“There’s still a macho mentality that comes with anything outdoors that downright challenges the capabilities of women. Eg: Women can’t start fires, women can’t tie knots, need that kayak on top of your car? Better get a man to help you.”
“Men and women thinking I’m not actually knowledgeable in my field (fishing) and going and finding a man to answer questions I’ve already answered correctly…”
“ I am not worried about animals in the backcountry I am concerned about people in the backcountry.”
It is also important to note that some of the women who answered “no” to whether they’ve experienced gender discrimination offered caveats including that they primarily go into outdoor spaces with their male partners or that while they haven’t specifically experienced the discrimination IN the outdoors they have about the outdoors (ie. discussing upcoming trips with work colleagues and being met with assumptions of how a male partner planned it). I also wonder about whether all women are able to recognize the systemic forms of sexism they may face because it is so engrained in our every day, we often internalize it.
Gender discrimination also shows up for women in the more systemic form of barriers to accessing the outdoors. These barriers can include but are not limited to safety, skills, role models, gear, and gender norms such as childrearing and housekeeping that present a time barrier.
In my informal survey, only 29% of women agreed (or strongly agreed) to feeling safe to explore urban outdoor spaces alone, compared to 55% which agreed (or strongly agreed) to feeling safe to explore backcountry or trails alone. This statistic wasn’t surprising to me given the perceived threats in urban spaces are generally greater. I say perceived threats, because the dominant narrative in popular culture and the media tell us women aren’t safe in the outdoors - even just a quick google search on attacks on women in park spaces in Toronto, Hamilton, or Ottawa consistently reveal sexual assaults or violent attacks in these spaces over the last decade. These are just the reported cases; we know subtle cases of harassment and other assaults often go unreported. I would be remiss not to mention the violence against women which disproportionately affects the BIPOC and LGBTQIA2S+ communities, and specifically in Canada the continued violence against Indigenous women and girls. And as I write this blog, Aisha White has bravely come forward to share her story about being raped by a prominent figure in the birding community in the US. I believe Aisha. I believe women. You can support her here. All of the above reasons may prevent women from accessing the outdoors at all, limit their access to group-based or pair-based activities, or may make women take extra precautions like route reporting and carrying items for safety (sprays, whistles, keys between the knuckles, etc.)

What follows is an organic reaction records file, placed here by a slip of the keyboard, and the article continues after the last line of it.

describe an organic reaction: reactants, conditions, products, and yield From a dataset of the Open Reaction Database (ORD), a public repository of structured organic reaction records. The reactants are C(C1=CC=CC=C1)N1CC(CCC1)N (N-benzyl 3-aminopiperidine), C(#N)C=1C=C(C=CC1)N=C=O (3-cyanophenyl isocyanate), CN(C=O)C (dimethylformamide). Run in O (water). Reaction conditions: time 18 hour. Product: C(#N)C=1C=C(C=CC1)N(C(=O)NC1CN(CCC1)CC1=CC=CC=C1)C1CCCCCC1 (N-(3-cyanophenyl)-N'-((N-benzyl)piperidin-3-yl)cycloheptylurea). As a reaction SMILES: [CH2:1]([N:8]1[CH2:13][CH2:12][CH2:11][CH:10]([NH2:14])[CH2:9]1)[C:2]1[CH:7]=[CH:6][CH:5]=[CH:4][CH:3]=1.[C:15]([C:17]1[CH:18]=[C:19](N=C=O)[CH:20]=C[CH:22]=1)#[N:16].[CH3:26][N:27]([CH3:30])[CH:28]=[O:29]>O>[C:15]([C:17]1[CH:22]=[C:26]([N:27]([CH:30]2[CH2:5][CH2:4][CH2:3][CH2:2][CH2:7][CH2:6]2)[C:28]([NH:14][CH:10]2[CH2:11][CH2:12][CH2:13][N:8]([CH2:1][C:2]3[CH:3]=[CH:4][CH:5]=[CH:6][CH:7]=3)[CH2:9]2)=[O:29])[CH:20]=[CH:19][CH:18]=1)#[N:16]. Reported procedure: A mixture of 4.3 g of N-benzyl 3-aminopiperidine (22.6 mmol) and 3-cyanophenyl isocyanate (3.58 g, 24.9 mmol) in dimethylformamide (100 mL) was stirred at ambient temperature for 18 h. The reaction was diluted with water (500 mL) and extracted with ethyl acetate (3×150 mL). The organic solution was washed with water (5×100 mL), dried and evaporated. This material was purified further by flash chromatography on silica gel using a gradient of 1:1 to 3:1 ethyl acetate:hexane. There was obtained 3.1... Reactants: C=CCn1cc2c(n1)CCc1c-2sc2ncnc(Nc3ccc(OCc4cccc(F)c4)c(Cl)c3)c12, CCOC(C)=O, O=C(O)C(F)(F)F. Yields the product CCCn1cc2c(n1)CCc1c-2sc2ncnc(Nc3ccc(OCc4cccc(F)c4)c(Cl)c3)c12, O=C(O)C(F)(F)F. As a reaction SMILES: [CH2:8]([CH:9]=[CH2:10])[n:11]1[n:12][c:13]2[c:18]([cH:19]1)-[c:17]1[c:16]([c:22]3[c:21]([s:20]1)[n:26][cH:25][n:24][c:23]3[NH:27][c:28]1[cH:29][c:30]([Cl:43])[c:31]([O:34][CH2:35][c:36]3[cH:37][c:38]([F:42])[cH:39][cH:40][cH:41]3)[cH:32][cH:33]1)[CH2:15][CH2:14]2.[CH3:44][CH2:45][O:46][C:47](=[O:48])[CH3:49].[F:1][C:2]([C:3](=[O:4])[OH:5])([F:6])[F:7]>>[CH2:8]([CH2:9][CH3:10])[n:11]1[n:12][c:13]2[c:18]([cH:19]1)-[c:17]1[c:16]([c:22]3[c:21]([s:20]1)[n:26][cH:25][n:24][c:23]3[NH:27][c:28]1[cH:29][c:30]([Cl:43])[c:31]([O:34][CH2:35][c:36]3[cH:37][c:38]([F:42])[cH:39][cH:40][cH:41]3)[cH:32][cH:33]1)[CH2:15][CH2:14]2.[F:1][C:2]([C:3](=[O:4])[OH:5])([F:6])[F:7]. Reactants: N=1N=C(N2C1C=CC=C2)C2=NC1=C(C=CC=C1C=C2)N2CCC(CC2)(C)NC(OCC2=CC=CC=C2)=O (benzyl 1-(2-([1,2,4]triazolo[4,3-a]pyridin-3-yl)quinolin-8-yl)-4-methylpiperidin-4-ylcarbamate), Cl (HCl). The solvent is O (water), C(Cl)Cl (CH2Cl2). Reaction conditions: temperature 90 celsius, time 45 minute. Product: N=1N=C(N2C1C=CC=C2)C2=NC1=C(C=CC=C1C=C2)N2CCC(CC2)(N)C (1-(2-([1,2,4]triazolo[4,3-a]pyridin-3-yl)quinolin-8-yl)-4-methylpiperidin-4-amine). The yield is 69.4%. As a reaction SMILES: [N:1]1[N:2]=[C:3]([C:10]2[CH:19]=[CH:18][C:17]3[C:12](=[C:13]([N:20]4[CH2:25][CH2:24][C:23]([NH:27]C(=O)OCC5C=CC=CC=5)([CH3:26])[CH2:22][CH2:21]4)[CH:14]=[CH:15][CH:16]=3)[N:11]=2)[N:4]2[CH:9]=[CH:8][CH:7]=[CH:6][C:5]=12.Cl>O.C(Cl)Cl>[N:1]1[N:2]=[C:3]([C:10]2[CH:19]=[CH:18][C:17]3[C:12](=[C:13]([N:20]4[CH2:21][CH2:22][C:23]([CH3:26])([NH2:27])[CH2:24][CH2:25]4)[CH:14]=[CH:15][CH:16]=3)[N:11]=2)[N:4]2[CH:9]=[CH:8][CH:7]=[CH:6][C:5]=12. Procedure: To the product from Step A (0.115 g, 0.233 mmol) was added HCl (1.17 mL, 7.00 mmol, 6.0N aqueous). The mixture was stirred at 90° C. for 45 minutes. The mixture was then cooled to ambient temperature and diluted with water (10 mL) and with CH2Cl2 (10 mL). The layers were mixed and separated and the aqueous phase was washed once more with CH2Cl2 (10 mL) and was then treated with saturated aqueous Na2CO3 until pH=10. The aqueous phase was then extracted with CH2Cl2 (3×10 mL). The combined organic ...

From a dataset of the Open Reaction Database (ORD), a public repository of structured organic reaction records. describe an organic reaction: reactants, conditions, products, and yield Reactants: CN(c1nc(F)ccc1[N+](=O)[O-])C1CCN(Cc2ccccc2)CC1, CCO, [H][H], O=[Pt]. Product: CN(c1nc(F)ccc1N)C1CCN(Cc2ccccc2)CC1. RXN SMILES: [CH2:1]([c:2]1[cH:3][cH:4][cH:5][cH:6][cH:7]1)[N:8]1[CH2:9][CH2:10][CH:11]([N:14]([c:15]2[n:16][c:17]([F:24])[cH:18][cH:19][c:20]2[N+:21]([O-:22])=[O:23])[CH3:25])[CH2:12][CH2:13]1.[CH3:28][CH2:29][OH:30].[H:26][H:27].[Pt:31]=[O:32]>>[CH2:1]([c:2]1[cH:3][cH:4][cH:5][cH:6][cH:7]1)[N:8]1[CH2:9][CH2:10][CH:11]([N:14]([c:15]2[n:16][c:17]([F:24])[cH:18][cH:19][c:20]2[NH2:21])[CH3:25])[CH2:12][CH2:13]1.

In my informal survey 66% of women agreed (or strongly agreed) that they have consistently practiced their outdoor skills since childhood. Not surprising, given I surveyed women who are active in the outdoor community BUT this is not representative of what we know from statistics. Although girls are often encouraged to partake in outdoor activities and sports at a young age this is typically short-lived, 1 in 3 girls drop out of sport by late adolescence. That was my experience. Though I had the skills they weren’t encouraged through adolescence when I was pushed to focus on academics and other more “girly” activities like music and art. My outdoor skills are something I had to get reacquainted with, and of course without skill there is fear in trying a new activity or sport. This intimidation is a barrier to women exploring the outdoors. Exactly the reason why seeing businesses such as Paddle Like a Girl emerge is so important, women need that safe space free from intimidation to gain confidence and skills.
Although this isn’t something I captured in my survey, in researching this topic I came across an interesting statistic from REI’s study on women in the outdoors. 6 in 10 women could not think of an outdoor woman role model, and when they did examples included Serena Williams, Jillian Michaels, and Michelle Obama – incredible women but not so much outdoor role models. For those of us WITHIN the community it’s not as hard to think of people we admire but what about that 13-year-old girl who was just told fishing is for boys… is she seeing Demeisha Dennis of @BrownGirlOutdoorWorld? What about the fat girl who thinks hiking looks like thin white, blonde women posing on mountain peaks, is she seeing Jenny Bruso and other unlikely hikers? Are young BIPOC women seeing Anita Naidu when they look through the sea of white male mountain bikers? I hope they are but living in an echo chamber of the outdoor community on Instagram I’m not sure how amplified these messages are getting…how far they’re reaching outside of people who are already interested in the outdoors.